The Hats That I Have Worn by Shelley Robinson

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I have spent much of my life wearing many hats, both literally and figuratively.  I have never really been fond of them.  First of all, they never seemed to feel very comfortable, nor remain on my head very long.  They were often hot and hid my face, or did not suit the various occasions that I attended.  Instead, I liked the freedom of letting my hair hang down recklessly curly (and often uncombed) around my face.  However, I think back over my lifetime and smile at the times where hats served a purpose, and defined some of my experiences.

Childhood Hats:  My mother used to knit me warm toques that I would wear in the winter time.  I had one for years that was dark blue.  The boys used to steal it off of my head and make me chase them in order to get it back.  It would often end up in a mud puddle, or a snow bank.  Finally, it ended up in the mailbox where I could not retrieve it.

I sported a brown felt beret for three months when I attended brownies in first grade.  I could not stand the hat, the uniform, nor the ceremonial dancing around the mushrooms that we did under the guidance of some good female leaders (mothers) known as brown owl and snowy owl.  In retrospect, doing tasks that identified me as a productive female, like cooking and cleaning to get badges to sew on my uncomfortable uniform did not motivate me.  Even before I knew what I disliked about it, I resisted it.  My mother quickly relented and put me out of my misery by signing me out of the organization so that I could go back to playing soccer with the boys in the evenings.  I never wore nor saw this little brown hat again.

I was never dressed up as, nor pretended to be a princess with a crown.  I did have one hat that I liked very much in Grade Six.  It had a bit of personality to it and fit my rather large head.  It was a blue “Gatsby” style cap that suited my tom-boy ways.  I wore it everywhere, and it was probably the only time in my life where I truly identified with a hat.  I have so many pictures of me sporting it with my dark glasses, and my mischievous smile.   I do not know what became of that hat, or the cheeky girl that used to wear it.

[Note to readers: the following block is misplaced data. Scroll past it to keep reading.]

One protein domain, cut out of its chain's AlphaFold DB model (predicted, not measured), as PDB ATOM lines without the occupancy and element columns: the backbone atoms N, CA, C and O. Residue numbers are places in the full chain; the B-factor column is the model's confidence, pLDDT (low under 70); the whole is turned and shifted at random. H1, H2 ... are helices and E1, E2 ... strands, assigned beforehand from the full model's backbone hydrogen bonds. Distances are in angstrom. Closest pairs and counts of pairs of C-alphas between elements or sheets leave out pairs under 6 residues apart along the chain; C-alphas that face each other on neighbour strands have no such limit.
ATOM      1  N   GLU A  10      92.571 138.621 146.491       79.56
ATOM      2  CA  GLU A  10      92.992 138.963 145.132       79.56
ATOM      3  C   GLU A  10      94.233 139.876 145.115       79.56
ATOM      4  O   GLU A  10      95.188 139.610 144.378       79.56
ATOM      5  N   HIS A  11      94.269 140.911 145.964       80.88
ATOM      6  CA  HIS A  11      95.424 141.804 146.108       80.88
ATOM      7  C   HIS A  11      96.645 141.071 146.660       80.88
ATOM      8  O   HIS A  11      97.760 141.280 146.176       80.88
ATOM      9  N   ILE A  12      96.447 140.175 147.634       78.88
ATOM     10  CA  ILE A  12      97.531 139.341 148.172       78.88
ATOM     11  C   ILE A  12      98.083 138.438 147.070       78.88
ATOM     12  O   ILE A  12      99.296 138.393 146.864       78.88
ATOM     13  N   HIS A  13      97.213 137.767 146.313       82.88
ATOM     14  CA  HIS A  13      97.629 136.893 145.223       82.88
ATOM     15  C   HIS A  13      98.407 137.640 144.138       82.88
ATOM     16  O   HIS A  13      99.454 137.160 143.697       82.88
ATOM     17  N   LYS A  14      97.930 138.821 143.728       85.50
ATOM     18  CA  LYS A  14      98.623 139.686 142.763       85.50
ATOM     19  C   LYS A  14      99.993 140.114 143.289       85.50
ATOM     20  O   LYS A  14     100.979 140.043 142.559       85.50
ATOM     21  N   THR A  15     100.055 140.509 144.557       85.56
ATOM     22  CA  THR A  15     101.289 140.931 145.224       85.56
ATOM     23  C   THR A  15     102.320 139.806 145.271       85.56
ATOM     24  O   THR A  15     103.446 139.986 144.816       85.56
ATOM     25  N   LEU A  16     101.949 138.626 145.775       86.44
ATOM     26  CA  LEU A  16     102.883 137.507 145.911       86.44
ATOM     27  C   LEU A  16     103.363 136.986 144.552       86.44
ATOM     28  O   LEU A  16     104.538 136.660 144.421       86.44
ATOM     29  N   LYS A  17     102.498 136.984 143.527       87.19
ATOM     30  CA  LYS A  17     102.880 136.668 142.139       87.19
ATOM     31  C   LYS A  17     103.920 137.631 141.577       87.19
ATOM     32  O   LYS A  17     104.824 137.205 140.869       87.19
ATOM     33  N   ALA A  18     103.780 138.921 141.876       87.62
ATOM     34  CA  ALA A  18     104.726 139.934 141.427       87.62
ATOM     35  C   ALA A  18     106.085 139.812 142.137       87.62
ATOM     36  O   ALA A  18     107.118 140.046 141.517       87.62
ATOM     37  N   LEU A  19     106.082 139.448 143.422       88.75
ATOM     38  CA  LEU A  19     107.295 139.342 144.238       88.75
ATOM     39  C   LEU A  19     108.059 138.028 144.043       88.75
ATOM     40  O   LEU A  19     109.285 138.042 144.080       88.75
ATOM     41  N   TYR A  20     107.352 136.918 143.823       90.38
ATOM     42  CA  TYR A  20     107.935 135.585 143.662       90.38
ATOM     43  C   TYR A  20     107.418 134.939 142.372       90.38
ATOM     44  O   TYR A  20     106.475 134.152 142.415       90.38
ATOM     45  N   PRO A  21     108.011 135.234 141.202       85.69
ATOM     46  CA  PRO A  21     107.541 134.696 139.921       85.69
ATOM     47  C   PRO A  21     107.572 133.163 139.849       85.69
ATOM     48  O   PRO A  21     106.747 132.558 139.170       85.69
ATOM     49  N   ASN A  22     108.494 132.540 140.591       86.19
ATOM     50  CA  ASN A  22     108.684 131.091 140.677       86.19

Stylish Hats:    Through my teens, I wore a few caps, toques, fedoras, boater hats, cowboy hats and so forth depending on the weather or the occasion and my mood to do so.  I usually took them off as soon as I could as they seemed to serve little purpose other than to hide me underneath of them or get in the way.

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As I got older, I continued to explore different styles of hats hoping for something fashionable for my professional life, such as wool casquette caps, felt bucket or cloche hats, and even a rabbit felt Australian Akubra (and I regret that 20 bunnies died to make it).  Of course, I wore a wedding veil cap, stylish in the late 80’s that hid my face as I walked down the aisle and eerily represented how I felt (naively veiled) going into my first marriage.

I kept almost all of my highly unused hats hoping that someday I would feel compelled to bring them back to life when the style to wear them reignited my effort to do so.  I thought it might be an older person’s preoccupation, so, instead, I bought my father interesting hats from all over the world as gifts to him from my travels.  He was always amused by them and kept them on his dresser, and even went so far as to wear the English Ascot Cap with which he became rather fond.

Figurative Hats:  The Roles in My Life:  What became more important to me in my professional world was wearing the various leadership hats that I needed to wear in my daily life.  I remember reading an article about the six hats of leadership back in the 80’s by Edward de Bono (see picture).